AS a member of one of history’s most famous families, Ted Kennedy was never going to escape unnoticed on a trip to the ski centre at Hillend in 1981.
He was in town for an international conference on sport for the disabled to discuss how his senator father, Edward, helped him overcome the loss of a leg to cancer.
The top-ranked disabled skier then found time to take to the slopes with 12-year-old Capital amputee Brian Jordan.
No-one can ever accuse the Midlothian Snowsports Centre at Hillend of going downhill. Plans revealed this week will see a £600,000 investment made to construct new slopes and tubing runs featuring a type of surface designed to make injury a thing of the past.
In fact, Lord Provost Herbert Brechin was going up when the centre’s ski lift opened in 1966, along with businessman George Boyd Anderson, who helped get the project off the ground.
But for generations of skiers in the Lothians, “Hillend thumb” has been an unavoidable risk on a day out at what is the longest dry slope in Europe. The painful injury picked up the name thanks to the high number of stray fingers and thumbs sprained after being caught in the slope’s fibres.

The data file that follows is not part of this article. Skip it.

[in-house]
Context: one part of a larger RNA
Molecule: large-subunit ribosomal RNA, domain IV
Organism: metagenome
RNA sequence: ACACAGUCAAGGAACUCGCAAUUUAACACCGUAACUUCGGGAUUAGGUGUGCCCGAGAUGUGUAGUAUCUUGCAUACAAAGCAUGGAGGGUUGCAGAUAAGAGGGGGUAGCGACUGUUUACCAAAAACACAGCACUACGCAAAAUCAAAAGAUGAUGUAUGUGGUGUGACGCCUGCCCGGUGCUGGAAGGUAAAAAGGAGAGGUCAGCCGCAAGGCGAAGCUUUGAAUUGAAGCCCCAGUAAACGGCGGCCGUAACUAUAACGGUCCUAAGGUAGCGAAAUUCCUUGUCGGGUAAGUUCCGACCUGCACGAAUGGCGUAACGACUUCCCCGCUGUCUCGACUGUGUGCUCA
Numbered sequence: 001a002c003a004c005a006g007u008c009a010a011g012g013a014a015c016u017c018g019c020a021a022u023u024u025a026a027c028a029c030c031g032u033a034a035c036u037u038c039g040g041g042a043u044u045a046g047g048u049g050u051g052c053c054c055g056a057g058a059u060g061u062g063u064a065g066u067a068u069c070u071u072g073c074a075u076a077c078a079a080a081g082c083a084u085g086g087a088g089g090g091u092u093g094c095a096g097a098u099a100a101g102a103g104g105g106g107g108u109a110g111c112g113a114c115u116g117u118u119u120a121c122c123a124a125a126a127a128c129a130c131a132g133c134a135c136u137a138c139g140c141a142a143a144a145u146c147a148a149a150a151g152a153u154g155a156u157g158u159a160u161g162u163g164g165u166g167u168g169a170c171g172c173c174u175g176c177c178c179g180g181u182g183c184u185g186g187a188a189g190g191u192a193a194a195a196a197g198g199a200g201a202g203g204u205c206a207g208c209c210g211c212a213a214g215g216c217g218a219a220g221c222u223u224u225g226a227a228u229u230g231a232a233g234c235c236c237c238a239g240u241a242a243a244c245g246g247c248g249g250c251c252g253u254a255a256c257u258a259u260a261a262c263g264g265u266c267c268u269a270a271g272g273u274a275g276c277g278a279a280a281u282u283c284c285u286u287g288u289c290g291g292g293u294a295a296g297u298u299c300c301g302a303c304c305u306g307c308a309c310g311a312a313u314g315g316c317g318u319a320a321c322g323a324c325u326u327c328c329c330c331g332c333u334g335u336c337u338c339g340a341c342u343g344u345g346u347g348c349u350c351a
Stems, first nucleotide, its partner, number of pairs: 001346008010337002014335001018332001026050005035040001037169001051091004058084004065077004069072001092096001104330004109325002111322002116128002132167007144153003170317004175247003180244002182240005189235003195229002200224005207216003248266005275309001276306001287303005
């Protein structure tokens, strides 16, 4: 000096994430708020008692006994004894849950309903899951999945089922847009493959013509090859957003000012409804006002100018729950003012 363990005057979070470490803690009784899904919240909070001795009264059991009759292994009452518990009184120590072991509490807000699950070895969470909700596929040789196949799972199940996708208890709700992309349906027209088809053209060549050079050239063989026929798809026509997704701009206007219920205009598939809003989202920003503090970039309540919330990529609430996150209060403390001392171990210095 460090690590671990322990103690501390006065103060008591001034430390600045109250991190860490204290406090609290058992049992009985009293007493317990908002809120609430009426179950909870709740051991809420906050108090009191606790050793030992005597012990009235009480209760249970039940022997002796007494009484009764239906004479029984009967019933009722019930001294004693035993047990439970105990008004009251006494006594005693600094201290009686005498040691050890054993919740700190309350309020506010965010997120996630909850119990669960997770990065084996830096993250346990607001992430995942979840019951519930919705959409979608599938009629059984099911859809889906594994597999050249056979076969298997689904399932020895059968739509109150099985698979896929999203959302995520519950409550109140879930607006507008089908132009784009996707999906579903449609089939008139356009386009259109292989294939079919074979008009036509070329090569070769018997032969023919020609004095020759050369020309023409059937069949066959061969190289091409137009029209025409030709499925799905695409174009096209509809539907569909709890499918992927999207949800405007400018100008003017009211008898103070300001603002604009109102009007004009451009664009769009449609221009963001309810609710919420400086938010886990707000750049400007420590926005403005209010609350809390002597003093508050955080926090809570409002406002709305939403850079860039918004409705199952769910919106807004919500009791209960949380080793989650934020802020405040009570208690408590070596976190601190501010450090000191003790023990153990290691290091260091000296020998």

The centre has seen many changes over its time, with its latest transformation seeing a new 210-metre main slope and 60-metre nursery slope being built, as well as four slides accessed by a travelator. Back in 1967, workmen were hard at it extending the slope by 200 metres.
And while injuries have always occured, one skier saw the funny side after a crash on the opening weekend in 1965. Morag Forsyth was the amused victim being helped to her feet by Bill Pickering.